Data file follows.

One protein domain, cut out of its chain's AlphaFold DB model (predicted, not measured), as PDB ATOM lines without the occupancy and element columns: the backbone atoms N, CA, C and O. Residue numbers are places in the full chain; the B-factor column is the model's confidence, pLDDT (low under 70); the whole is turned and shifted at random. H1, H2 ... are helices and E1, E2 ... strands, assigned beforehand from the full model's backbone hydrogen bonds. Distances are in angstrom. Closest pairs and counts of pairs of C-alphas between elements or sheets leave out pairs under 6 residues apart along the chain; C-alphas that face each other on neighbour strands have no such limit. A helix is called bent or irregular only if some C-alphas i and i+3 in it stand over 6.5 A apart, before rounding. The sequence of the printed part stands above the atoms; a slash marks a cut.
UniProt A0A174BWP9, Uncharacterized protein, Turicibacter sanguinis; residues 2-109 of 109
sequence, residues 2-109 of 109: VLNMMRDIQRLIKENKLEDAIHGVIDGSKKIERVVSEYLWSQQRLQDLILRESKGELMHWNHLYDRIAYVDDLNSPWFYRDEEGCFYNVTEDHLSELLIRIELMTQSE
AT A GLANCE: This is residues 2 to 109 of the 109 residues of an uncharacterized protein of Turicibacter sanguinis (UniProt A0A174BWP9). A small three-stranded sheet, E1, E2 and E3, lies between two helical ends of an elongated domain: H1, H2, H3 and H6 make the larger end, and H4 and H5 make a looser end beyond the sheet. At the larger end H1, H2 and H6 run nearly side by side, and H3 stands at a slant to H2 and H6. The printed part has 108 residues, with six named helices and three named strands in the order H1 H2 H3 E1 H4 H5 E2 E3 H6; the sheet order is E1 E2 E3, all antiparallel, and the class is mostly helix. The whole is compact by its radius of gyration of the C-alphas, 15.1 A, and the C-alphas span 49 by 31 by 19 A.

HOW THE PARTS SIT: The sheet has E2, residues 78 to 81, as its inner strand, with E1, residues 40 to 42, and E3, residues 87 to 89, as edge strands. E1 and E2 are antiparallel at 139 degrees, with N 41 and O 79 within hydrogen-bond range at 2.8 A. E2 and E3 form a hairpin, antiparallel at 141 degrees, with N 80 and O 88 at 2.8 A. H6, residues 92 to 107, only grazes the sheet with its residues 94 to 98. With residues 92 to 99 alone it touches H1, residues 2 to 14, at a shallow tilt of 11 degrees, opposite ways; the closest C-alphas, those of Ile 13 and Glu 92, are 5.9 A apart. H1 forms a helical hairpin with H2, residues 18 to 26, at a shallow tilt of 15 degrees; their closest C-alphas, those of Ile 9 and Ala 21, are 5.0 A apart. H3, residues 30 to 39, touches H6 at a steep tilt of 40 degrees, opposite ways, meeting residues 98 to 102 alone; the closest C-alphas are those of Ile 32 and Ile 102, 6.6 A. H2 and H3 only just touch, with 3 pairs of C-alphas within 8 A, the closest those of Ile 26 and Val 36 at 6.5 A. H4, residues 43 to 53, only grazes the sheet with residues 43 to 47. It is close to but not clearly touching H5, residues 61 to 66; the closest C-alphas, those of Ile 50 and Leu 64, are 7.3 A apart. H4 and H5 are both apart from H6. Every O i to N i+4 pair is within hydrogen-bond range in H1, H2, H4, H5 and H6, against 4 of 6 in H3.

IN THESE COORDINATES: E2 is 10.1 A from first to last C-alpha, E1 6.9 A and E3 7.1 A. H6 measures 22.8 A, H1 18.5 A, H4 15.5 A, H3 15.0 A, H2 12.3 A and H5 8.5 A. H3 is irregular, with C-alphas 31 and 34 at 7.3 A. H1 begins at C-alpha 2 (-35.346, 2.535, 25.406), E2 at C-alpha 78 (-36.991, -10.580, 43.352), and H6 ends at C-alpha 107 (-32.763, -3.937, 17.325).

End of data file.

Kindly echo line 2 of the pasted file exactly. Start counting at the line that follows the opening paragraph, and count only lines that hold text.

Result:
sequence, residues 2-109 of 109: VLNMMRDIQRLIKENKLEDAIHGVIDGSKKIERVVSEYLWSQQRLQDLILRESKGELMHWNHLYDRIAYVDDLNSPWFYRDEEGCFYNVTEDHLSELLIRIELMTQSE